9/11 has scarred all of us forever. The question is: how do we make sense of what happened, and how can we move forward?
Each year, as September 11th approaches, the nation relives the unspeakable events and tragic loss of that day. But because of the organizers of the 9/11 National Day of Service and Remembrance, September 11th is no longer just about mourning, but about community, giving back, and hope.
To keep alive the spirit of compassion and service that united Americans in the aftermath of the 9/11 attacks, September 11th is now federally recognized as a National Day of Service and Remembrance, establishing a tradition of national engagement in charitable acts as a tribute to the victims, survivors and first responders of 9/11.
The observance of this day is led by MyGoodDeed, a nonprofit dedicated to using the power of service to overcome the tragedy of September 11th. It's an organization borne out of a very personal connection to the 9/11 tragedy, as co-founder Jay Winuk's brother, Glenn, was killed in the line of duty as a volunteer firefighter that day, after helping to evacuate the Twin Towers-based law office where he worked as a partner. Inspired by his brother's heroism and dedication to community service, Jay and his friend, David Paine, launched the 9/11 Day Observance initiative.
More than a day of volunteering, the National Day of Service and Remembrance is filled with commemorative events, charitable acts and community outreach. The collective community service is led throughout the country by nonprofits, service organizations and corporate philanthropy programs as a living memorial to the victims and heroes of 9/11, and as a reminder of the importance of working more closely together in peace to improve our world.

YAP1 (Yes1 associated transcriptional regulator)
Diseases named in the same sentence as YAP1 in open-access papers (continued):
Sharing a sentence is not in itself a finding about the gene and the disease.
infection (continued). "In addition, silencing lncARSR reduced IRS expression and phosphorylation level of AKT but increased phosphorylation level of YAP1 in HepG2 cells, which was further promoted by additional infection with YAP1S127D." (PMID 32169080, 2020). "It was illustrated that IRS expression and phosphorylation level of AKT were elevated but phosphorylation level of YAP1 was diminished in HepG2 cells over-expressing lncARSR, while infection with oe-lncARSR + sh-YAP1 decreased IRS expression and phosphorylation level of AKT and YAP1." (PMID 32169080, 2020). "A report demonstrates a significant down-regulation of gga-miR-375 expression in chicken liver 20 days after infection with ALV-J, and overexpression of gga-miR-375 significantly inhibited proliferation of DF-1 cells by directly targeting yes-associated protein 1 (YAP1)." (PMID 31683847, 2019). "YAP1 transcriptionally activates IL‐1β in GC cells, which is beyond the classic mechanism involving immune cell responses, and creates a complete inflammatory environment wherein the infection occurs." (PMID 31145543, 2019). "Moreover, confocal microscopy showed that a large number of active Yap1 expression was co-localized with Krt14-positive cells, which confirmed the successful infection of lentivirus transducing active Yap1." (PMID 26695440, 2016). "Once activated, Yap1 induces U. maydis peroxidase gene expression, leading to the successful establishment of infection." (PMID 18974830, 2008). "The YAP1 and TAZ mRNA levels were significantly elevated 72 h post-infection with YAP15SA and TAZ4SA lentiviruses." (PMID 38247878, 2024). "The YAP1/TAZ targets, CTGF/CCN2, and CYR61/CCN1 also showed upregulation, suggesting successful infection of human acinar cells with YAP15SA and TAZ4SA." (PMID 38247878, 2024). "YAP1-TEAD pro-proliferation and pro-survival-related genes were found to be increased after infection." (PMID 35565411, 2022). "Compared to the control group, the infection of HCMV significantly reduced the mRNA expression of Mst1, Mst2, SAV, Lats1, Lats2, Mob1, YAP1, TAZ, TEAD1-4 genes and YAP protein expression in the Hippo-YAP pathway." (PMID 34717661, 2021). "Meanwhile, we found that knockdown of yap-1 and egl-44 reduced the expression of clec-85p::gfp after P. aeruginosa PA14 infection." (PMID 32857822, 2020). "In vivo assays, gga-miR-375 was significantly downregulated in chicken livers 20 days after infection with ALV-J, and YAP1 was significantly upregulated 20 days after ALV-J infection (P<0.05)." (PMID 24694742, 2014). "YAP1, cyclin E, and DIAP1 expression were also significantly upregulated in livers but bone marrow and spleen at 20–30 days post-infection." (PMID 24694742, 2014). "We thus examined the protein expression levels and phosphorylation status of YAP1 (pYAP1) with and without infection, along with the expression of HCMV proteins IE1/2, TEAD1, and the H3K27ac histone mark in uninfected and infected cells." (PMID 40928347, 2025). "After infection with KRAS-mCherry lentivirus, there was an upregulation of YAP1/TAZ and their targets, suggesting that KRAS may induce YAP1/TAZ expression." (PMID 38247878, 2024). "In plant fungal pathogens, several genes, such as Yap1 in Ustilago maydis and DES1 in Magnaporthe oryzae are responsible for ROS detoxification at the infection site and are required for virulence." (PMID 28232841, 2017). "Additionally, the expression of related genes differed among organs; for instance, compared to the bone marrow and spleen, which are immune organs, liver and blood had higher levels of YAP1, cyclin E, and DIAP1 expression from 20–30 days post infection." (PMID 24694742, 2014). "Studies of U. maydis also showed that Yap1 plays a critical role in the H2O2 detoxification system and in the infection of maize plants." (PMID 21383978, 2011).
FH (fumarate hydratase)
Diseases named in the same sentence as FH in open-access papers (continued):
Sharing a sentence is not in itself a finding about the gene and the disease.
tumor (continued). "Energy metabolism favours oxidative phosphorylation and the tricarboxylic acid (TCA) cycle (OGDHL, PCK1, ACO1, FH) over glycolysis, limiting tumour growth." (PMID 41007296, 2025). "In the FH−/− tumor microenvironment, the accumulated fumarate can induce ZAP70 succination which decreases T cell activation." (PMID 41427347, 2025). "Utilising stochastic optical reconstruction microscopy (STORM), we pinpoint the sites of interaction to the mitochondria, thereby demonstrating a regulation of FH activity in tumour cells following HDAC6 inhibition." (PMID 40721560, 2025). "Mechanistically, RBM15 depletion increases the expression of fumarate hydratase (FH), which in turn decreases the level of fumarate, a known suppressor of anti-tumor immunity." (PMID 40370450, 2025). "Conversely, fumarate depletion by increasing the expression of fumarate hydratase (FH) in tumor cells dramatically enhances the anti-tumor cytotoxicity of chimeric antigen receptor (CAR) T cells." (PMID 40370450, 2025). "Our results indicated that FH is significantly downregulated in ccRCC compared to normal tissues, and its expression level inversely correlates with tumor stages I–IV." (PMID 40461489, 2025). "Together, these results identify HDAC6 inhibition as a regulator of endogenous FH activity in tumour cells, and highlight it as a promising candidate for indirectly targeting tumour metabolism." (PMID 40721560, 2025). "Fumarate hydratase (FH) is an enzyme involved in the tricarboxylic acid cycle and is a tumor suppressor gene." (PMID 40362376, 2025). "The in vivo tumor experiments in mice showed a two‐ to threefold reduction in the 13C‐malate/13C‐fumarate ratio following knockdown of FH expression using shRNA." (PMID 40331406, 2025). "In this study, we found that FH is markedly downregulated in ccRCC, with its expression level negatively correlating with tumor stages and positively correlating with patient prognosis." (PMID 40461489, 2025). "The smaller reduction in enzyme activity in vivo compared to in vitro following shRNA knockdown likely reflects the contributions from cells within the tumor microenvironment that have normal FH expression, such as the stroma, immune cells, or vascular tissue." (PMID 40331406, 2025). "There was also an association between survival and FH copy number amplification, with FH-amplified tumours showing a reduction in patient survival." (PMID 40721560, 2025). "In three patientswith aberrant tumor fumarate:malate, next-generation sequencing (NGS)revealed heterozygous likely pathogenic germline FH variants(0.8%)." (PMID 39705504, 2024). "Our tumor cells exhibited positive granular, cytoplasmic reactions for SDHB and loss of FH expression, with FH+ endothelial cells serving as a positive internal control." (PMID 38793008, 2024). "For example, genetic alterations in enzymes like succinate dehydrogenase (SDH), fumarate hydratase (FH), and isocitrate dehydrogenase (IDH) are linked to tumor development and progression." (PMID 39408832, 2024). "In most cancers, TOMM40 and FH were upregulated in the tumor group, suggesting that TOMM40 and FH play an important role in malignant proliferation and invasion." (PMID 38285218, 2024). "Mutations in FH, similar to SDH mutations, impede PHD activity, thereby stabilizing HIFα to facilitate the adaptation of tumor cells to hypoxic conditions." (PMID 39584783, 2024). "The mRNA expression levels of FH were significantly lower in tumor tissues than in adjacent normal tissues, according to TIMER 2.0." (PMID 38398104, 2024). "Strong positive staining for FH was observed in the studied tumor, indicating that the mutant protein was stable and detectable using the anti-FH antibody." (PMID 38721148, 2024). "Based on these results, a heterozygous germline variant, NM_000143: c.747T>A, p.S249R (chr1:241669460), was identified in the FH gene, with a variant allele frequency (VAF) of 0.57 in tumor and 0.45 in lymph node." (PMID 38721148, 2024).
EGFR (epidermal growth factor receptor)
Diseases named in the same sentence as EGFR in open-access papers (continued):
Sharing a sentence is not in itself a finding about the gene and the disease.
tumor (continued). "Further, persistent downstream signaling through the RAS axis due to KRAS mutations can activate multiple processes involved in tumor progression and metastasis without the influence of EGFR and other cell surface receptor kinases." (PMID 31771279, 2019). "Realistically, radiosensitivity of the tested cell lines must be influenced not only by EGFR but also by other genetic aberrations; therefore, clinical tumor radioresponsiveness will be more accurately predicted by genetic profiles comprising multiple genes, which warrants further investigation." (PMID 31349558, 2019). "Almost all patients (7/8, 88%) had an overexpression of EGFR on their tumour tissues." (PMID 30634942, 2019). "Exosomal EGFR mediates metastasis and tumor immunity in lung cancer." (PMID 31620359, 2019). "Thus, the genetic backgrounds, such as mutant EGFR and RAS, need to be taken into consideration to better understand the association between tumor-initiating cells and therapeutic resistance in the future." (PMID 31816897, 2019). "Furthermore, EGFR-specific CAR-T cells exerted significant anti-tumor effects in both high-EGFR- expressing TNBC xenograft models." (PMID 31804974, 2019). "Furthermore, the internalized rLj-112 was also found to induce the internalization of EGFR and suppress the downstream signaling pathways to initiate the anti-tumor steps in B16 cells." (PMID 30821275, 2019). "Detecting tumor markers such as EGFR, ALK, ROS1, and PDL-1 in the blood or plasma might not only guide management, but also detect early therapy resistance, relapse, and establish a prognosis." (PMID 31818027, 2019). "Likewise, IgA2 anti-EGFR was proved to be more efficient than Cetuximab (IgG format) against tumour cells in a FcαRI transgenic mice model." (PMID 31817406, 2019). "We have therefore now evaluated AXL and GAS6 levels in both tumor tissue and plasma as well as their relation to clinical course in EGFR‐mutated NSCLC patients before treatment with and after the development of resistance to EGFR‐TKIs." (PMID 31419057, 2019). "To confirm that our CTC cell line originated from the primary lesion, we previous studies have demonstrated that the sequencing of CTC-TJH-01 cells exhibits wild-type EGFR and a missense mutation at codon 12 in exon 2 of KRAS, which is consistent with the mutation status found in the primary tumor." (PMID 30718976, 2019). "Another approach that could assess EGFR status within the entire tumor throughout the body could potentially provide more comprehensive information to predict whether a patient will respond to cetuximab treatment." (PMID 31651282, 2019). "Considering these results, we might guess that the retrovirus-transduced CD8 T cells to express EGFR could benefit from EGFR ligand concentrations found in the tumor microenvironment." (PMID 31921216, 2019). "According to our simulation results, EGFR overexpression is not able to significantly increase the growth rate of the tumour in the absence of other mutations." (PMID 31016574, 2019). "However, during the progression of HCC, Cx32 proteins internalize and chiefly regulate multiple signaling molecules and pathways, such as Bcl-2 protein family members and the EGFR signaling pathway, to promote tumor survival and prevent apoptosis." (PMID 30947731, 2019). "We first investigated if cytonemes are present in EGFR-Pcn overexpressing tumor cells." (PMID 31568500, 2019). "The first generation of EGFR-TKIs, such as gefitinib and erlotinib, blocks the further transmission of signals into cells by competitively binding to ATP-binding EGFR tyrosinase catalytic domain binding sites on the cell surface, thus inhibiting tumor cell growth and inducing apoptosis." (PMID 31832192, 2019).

Congress charged the Corporation for National and Community Service with helping to support this effort across the country, in the hopes that citizens from every state will join in to create a popular day of volunteerism. As a result, the National Day of Service has grown to become the country's largest annual day of charitable service. In 2013, more than 47 million people from throughout the U.S. and in 150 countries observed September 11 by performing good deeds that help others.
"The terrorists hoped that 9/11 would forever be a day defined by their evil actions," said Paine, co-founder and president of the 9/11 National Day of Service and Remembrance. "Instead, thanks to the participation of millions of people, 9/11 has become a day defined by the goodness people showed in response to the attacks, and the goodness they continue to show. September 11 has turned into an extraordinary day of human kindness and compassion."
The objective of the National Day of Service isn't about engaging in any particular cause. Rather, the day is meant to give back to communities in ways that best suit the interests of volunteers. Because this observance is directed at every citizen, it serves as an entry point to volunteerism and service for thousands of Americans who would otherwise be sitting on the sidelines.
Driving this spirit of giving back are pledges of good deeds of any kind, much like the feelings that moved Americans to action in the immediate aftermath of those dark hours. Everyone, either as an individual or as part of a corporate employee volunteer program, is encouraged to prepare for the 2014 anniversary by going to MyGoodDeed's website to pledge their participation in this nationwide movement.
And for companies that wish to engage employees around this event, Causecast has partnered with 9/11 National Day of Service and Remembrance to make it easy for employees to get involved. Every company that is a part of Causecast's complete corporate philanthropy and volunteering platform will be able to instantly launch a 9-11 giving campaign to its entire employee-base, with all of the usual automated reporting, tracking and social interactivity that accompanies every Causecast campaign.
Constructing meaning from tragedy is always a painful task. But as a dedicated, ongoing project with the participation of the world, it's possible to build hope out of heartbreak.